Many religions3are not very religious and are best understood as a cult.4  Some philosophies also qualify.  Simply stated, cults are the people and their organized set of beliefs that are primarily based on historic footnotes that have been lifted up as the highest principles and concepts around which one can orient their life.  Though it might seem that many types of organizations could be labelled a cult, it is far from the truth. Although basic beliefs within any organization come from their historical  writings,  balanced organizations  give as much, if not more weight and importance to their best scholars’ research, writings and teachings about their historical statements and how these work with the constants understood throughout the sciences and universals understood by the most-respected scholars throughout time.

Cults tend to offer more simplified answers to such questions.  And for their followers, these answers become their Absolute5  framework,  the fundamentals of their belief system.

That definition of a cult is also the beginning of a working definition of fundamentalism.6  It does not matter what the belief system is;  fundamentalists are mostly caught up with the fundamentals that have been defined within a particular space at a particular time. As already observed, these are historic moments. The scientific community is not exempt. It has its own group of fundamentalists among their secularists. These folks stridently proclaim that Atheism is the only true “religion” or system of belief about ultimate things. The radical atheists take what has been given by the sciences, and boldly proclaim,  “We have the only right answers. This is the Way, the Truth, and the Light.”

Mainstream religions and philosophies context their belief system within our known understanding of universals & constants.  Although the focused study of the universals-and-constants is mostly the domain of natural sciences,  other disciplines — logic, mathematics and ethics — also open this world. Our best scientists know that their natural sciences are still young and there are many new worlds and universes yet to explore.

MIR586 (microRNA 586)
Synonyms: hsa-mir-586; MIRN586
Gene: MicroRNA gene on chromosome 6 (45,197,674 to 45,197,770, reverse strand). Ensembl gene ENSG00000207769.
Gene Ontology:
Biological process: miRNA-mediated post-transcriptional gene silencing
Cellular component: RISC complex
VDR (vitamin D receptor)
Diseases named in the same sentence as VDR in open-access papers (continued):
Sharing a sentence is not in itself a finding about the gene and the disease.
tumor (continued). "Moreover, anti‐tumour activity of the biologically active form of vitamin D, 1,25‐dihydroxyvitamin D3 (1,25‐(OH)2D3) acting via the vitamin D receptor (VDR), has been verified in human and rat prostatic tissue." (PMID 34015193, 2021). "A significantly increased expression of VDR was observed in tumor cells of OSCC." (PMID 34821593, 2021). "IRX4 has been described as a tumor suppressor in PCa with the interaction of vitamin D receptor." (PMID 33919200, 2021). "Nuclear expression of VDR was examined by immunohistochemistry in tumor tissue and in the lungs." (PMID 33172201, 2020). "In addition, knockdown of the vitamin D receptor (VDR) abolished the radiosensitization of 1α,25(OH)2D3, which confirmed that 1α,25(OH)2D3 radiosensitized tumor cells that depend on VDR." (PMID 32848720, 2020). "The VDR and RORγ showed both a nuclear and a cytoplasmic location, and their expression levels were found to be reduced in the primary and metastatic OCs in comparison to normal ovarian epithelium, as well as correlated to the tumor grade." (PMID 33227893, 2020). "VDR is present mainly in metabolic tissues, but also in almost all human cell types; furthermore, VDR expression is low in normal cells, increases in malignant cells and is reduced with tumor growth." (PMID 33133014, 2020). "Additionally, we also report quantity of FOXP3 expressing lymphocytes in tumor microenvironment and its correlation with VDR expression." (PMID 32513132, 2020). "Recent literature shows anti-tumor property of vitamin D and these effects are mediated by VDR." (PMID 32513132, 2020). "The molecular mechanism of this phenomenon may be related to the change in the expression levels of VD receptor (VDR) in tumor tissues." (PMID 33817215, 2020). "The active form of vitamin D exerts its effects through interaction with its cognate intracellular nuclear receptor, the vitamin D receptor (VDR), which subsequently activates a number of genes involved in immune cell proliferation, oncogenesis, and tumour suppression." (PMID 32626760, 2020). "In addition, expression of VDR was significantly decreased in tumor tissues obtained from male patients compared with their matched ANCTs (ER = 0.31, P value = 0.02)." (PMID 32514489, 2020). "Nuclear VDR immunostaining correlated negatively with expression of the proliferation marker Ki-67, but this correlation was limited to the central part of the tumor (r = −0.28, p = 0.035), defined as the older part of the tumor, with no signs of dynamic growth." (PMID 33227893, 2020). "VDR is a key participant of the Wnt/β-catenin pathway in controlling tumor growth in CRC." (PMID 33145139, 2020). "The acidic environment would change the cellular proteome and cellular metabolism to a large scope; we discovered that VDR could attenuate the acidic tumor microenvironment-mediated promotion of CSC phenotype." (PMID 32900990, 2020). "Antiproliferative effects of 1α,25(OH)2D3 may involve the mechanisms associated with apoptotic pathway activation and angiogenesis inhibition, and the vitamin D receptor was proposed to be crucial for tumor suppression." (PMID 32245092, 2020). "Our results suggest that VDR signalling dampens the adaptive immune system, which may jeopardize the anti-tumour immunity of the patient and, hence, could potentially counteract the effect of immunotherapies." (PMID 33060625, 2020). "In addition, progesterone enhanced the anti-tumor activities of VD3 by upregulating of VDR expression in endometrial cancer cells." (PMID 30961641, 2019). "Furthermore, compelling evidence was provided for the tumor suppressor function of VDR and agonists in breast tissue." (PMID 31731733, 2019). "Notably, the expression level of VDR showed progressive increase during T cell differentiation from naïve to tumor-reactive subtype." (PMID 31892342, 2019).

Both types of fundamentalists — religious and scientific — fall short . There are profoundly simple constants-universals that have not been fully explored and generally recognized by the world’s scientific community that could begin to change things. A very simple example was the focus of five high school geometry classes that asked, “How many steps would it take to get to the Planck length using base-2 exponential notation assuming nested geometries all the way?” They found 101 steps to the Planck length going within by dividing each step by 2 and 101.34 steps to the edge of the observable universe going out by multiplying by 2. It appears to be the first time people would see the entire universe from the smallest to the largest, all mathematically notated and necessarily related, on one long board in 202.34 steps or doublings. Perhaps this simple scale based on the Planck length could open new worlds to explore at CERN’s Large Hadron Collider. To the best of our current knowledge, steps 1 to 60 have never been discussed as such. So, this discussion is not a science versus faith discussion.   It is a focus on the ways we approach and interpret both science and religion. It is about exegesis and hermeneutics.   Those two studies are only about the way we interpret religious texts, particularly sacred scripture; however, both can also be applied to the sciences, especially regarding the limitations of science and the edge of discovery. How and why do teachers become fundamentalists?  Where do they go wrong?